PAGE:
model, however, the complex V4 model is also highly ranked.
Discussion
Prediction models have become an important and inseparable part of corpo-
rate financial analysis. It is important to detect early signs of unpleasant
financial situation and to use effective methods to assess the financial state
of the companies. The practice in the long-term horizon shows that the use
of the models in different time, economic, political and financial environ-
ment is disputatious. Thus, the Visegrad countries have tried to develop the
models, which could be used in their specific conditions.
As the models were developed to be able to predict the future financial
development and prosperity and thus the classification ability to reveal non-
prosperous entities is crucial, it is necessary to achieve high level of classi-
fication ability in this sphere. The best ability to classify the non-
prosperous companies characterizes the Hungarian model (93%), the Slo-
vak model (87.7%), the Czech model (87.3%), V4 model (85.9%) and fi-
nally the Polish model (79.1%).
In order to assess the overall performance of the models, the validation
of the models was assessed by the ROC curve that evaluates the classifica-
tion accuracy of the models by the area under curve (AUC). The ROC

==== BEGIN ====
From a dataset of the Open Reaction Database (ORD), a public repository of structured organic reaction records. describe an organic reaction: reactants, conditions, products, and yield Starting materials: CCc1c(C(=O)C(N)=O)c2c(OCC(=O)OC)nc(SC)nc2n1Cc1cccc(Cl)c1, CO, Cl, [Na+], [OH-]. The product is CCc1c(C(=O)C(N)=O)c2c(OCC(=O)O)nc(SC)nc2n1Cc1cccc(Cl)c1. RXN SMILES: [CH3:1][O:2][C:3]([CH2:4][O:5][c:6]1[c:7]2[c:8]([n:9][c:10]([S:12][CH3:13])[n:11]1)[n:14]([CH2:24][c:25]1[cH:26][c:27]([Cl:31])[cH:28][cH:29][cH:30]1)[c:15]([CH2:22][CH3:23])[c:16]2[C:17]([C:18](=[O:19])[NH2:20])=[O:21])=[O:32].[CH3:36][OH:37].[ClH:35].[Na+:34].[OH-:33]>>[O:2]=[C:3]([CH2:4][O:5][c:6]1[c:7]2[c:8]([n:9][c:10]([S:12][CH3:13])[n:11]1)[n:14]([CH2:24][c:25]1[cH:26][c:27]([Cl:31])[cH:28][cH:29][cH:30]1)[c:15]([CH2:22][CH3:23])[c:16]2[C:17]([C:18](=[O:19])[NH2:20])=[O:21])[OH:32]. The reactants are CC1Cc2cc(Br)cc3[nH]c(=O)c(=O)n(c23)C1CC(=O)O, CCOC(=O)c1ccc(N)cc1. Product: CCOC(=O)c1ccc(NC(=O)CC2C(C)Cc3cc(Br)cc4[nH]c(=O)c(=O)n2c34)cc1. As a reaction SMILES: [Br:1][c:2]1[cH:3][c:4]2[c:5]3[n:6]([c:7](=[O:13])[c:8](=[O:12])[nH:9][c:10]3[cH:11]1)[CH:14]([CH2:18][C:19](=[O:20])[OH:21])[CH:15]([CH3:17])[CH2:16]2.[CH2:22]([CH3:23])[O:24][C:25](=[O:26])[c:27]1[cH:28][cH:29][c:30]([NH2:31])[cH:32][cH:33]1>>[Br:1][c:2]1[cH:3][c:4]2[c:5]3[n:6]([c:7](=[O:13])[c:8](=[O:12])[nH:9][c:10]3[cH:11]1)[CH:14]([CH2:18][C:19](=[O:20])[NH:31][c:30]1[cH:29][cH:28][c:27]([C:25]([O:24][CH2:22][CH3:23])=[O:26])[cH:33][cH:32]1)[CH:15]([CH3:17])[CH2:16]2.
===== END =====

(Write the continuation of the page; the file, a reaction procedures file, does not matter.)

Equilibrium. Quarterly Journal of Economics and Economic Policy, 13(3), 569–593
582
curves of the prediction models are portrayed in Figure 1. As evident in the
figure, the area under the curve is large enough, the AUC value is 0.90 for
Slovakia, 0.916 for the Czech Republic, 0.93 for Hungary, 0.894 for Poland
and 0.908 for V4 model, indicating a good classification ability off all
models, confirming the results in the classification table.
Analysing the results, the classification ability of the model is higher
when considering individual national environment. It was proved by Rez-
nakova and Karas (2015, pp. 617633) performing the test of the discrimi-
nation ability of the Altman bankruptcy model using a group of 5,977 com-
panies operating in one of the V4 countries. They found that the discrimina-
tion accuracy of a model falls significantly when it is used in a different
environment. Considering the national environment and the specificity of
individual economy is also highlighted by Szetela et. al. (2016, pp. 839–
856) as well as Antonowicz (2014, pp. 35–45). On the other hand, the low-
er discrimination ability can be a results of the method used to derive the
model (Karas & Reznakova, 2014). The proof is the research of Mihalovic